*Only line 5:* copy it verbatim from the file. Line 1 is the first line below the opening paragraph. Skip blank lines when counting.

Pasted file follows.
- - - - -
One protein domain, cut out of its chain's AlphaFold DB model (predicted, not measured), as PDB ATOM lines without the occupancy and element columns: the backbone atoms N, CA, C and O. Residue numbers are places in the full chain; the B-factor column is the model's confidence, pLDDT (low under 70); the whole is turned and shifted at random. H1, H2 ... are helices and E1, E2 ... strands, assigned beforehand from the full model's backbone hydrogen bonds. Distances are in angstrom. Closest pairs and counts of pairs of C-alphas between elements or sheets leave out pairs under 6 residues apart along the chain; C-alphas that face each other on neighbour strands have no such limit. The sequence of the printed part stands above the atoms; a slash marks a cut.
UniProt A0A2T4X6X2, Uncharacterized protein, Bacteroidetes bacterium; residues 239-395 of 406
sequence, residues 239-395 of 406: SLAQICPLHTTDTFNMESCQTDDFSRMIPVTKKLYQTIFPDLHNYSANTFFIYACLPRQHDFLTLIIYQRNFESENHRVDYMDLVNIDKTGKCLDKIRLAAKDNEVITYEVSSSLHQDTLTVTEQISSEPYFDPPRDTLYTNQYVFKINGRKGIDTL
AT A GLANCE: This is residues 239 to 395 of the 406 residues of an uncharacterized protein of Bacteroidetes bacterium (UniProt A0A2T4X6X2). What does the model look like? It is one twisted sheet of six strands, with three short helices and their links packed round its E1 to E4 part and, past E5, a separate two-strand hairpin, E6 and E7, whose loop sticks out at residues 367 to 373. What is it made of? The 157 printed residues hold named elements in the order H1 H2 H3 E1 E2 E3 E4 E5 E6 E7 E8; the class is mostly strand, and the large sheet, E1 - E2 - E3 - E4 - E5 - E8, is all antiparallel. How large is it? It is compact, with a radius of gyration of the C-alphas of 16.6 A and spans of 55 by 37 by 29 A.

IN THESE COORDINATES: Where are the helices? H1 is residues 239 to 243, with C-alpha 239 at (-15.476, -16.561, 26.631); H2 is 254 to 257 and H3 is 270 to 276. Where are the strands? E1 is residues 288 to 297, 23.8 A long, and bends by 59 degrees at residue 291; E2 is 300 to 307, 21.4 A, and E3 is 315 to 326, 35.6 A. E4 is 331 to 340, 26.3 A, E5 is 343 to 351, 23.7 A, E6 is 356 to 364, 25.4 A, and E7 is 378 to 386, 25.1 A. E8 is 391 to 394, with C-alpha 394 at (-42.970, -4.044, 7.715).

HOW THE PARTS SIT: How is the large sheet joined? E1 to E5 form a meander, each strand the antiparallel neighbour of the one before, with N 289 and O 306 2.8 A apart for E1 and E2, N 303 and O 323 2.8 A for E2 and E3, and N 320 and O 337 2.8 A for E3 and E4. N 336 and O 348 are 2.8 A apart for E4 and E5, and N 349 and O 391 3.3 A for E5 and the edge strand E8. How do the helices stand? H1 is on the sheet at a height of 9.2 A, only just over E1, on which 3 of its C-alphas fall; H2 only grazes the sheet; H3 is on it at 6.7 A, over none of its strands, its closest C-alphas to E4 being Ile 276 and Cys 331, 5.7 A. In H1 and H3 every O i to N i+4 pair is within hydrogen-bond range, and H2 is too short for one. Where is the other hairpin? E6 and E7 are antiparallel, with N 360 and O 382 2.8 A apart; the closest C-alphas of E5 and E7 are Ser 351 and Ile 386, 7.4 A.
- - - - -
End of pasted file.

HOW THE PARTS SIT: How is the large sheet joined? E1 to E5 form a meander, each strand the antiparallel neighbour of the one before, with N 289 and O 306 2.8 A apart for E1 and E2, N 303 and O 323 2.8 A for E2 and E3, and N 320 and O 337 2.8 A for E3 and E4. N 336 and O 348 are 2.8 A apart for E4 and E5, and N 349 and O 391 3.3 A for E5 and the edge strand E8. How do the helices stand? H1 is on the sheet at a height of 9.2 A, only just over E1, on which 3 of its C-alphas fall; H2 only grazes the sheet; H3 is on it at 6.7 A, over none of its strands, its closest C-alphas to E4 being Ile 276 and Cys 331, 5.7 A. In H1 and H3 every O i to N i+4 pair is within hydrogen-bond range, and H2 is too short for one. Where is the other hairpin? E6 and E7 are antiparallel, with N 360 and O 382 2.8 A apart; the closest C-alphas of E5 and E7 are Ser 351 and Ile 386, 7.4 A.